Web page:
Friedrich August von Hayek Was an Enemy of Freedom

Today marks 125 years since the birth of Austrian-British economist Friedrich August von Hayek. He theorized the need to keep the masses away from the levers of state power — and did it in the name of defending freedom.

Austrian-British economist and political philosopher Friedrich von Hayek, circa 1940. (Apic / Getty Images)

Of all the enemies of democracy and freedom, Friedrich August von Hayek was probably the smartest. At least, he was the most influential: the structures of today’s global economy — the European Economic and Monetary Union, central banks, “balanced budget amendments” to national constitutions, and “free” trade agreements guaranteeing capital’s future profits — are essentially based on his ideas and those of his students.

Margaret Thatcher is said to have once pulled Hayek’s The Constitution of Liberty out of her bag during a Conservative policy meeting and proclaimed: “This is what we believe in!” Even after fifty years of neoliberal devastation, there are still true believers. One is Javier Milei. When the son of an upwardly mobile capital entrepreneur was elected Argentina’s president in December, the Berlin-based Hayek Society awarded him its greatest prize: the Hayek Medal. The society, which has come under fire for its closeness to the far-right Alternative für Deutschland, hailed Milei’s “clear view of the power of a market economy” able to “once again lay the foundations for freedom, prosperity and social peace,” in the tradition of “Ludwig Erhard, Ronald Reagan and Margret Thatcher.”

Gerd Habermann, member of the Hayek Society’s executive board and honorary professor in economics at Potsdam University, wrote upon Milei’s hundredth day in office that he sought the abolition of “the egalitarian welfare state (not just its reform) and socio-political destructionism (genderism and all that).” Milei had indeed fired up the “chain saw” just ten days into his term, as he pushed through an emergency decree: in the name of total freedom for capital, he abolished or amended workers’ rights to unionize; laws to protect against layoffs and in the workplace; price controls on electricity, health and mobility; protection of tenants against real estate corporations; and consumer protection against practices of pharmaceutical, banking, and credit card companies. All government spending has been frozen, with the exception of the military. Moreover, Milei seeks the total privatization of all state-owned companies. To implement these policies without opposition, the decree included an “enabling law” intended to give Milei quasi-dictatorial powers in key policy areas. Hayek would surely have liked all this a great deal. Writing in business daily Handelsblatt, Hayek Society chairman Stefan Kooths described Milei as a “stroke of luck for liberalism” — and hoped that he foreshadows a new wave of market fundamentalism.

Hayek’s first goal was to systematically keep the people, “the big lout” (in Heinrich Heine’s words), at a distance from all the social and economic decisions affecting their own lives. His second major goal was to hand the working class over to capital utterly defenseless.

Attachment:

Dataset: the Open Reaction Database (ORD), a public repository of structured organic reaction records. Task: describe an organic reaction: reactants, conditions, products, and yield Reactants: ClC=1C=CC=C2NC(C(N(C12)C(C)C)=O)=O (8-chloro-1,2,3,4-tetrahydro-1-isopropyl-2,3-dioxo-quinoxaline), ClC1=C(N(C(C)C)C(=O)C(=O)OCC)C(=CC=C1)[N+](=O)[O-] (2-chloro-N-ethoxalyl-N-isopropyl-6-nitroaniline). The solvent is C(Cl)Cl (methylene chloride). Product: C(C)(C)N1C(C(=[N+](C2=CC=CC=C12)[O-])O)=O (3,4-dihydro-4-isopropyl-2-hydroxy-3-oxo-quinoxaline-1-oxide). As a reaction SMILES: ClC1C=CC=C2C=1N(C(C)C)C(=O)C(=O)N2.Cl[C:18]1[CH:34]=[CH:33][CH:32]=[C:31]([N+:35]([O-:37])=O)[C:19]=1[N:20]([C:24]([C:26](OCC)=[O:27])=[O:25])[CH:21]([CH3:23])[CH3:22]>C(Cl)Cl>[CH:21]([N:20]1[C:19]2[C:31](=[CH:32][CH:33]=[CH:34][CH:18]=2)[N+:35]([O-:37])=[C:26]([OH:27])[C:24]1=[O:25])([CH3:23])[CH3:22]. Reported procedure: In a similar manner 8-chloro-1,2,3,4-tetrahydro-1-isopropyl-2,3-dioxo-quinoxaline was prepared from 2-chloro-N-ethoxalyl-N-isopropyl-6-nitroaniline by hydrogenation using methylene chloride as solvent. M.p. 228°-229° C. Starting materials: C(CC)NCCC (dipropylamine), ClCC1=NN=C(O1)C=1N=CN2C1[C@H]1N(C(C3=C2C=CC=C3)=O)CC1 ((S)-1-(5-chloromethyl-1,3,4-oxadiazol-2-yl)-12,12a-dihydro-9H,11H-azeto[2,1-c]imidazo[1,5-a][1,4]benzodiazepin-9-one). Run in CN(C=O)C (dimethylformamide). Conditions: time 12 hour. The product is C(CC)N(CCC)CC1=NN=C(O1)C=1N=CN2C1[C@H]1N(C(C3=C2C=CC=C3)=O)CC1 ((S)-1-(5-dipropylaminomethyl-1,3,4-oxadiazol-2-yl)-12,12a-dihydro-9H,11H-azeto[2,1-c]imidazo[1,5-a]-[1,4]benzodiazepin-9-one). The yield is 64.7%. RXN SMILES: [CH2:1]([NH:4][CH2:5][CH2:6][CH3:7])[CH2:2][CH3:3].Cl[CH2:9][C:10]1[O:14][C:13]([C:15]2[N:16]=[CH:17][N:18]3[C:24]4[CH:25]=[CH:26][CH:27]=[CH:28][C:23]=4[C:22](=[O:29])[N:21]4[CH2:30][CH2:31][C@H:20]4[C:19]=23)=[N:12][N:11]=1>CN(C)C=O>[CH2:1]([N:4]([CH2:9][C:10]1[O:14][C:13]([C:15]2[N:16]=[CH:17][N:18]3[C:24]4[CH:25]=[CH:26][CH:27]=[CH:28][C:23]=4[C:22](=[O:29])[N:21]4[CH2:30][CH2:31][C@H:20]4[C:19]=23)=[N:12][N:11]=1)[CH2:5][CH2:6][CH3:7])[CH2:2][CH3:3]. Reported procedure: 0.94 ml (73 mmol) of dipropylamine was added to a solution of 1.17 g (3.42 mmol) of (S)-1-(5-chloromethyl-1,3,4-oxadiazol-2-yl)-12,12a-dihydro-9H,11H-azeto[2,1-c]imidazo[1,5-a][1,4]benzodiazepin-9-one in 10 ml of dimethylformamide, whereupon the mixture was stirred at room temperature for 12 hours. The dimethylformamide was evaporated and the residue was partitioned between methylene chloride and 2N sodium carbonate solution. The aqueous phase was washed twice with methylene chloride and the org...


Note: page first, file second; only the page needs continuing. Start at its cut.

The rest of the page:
He and his followers have always done this in the name of “liberty.” This word runs throughout Hayek’s work, which his student Milton Friedman called the “battle for freedom.” What is always meant, however, is the unrestricted freedom of capital, the flip side of which is wage slavery. Hayek wanted exploitation without limits. For this, he was awarded the Nobel Prize for Economics in 1974 — at a time when the profits of capital were squeezed — which, according to the conservative magazine the National Interest, made him a “cult figure of the radical right.” At that time, Hayek still had to share the prize with the left-wing Keynesian economist Gunnar Myrdal — a sign that Fordism’s crisis was an open process, with multiple ways out. Friedman’s award in 1976 later signaled the neoliberal turning point, long before Thatcher and Reagan were elected and radicalized policies already were set in place by their predecessors.

Hayek hated equality. He only accepted equality before the law — a mockery when ordinary Joe is forced to sue an oligopolistic auto industry, pharmaceutical, or hospital corporation. Hayek justified the dramatic economic inequalities inherent in capitalist development — i.e. the fact described by Thomas Piketty, Emmanuel Saez, and Gabriel Zucman that without massive redistribution, income from capital eats up income from labor — with reference to “hereditary” differences. This resonates with the assumption that the fortunes of Elon Musk, Jeff Bezos, Mark Zuckerberg, and the Quandts and Klattens are the result of personal achievement and merit.

Market Radicalism Cornered

In the 1930s, as a result of the capitalist crisis, mass strikes, and the bourgeoisie’s fear of communism, there was an attempt in the United States to get to grips with the glaring inequality and make the distribution of wealth and income more egalitarian again by strengthening trade union rights, introducing and expanding wealth and progressive income taxation, and expanding the public sector of the economy. President Franklin Delano Roosevelt was confronted with the failure of his predecessor Herbert Hoover’s liberal austerity policy, which had caused mass unemployment to swell to 25 percent. He now radically skimmed off all annual income over $1 million at 75 percent taxation, later reaching 91 percent.

This was successfully invested in public employment programs (Works Progress Administration, Civilian Conservation Corps), the expansion of infrastructure (electrification, highways, bridges, subways, dams, and irrigation systems, etc.), nature conservation (establishment and expansion of national parks), the development of welfare state structures, and also the promotion of cultural life. If he had got his way, the tax rate would have been 100 percent. In 1936, the economist John Maynard Keynes, in his major work The General Theory of Employment, Interest and Money — on which the demand-oriented economic policy in Fordist capitalism (1933–75) was essentially based — anticipated the “euthanasia of the rentier” who lives exclusively from merit-less capital income.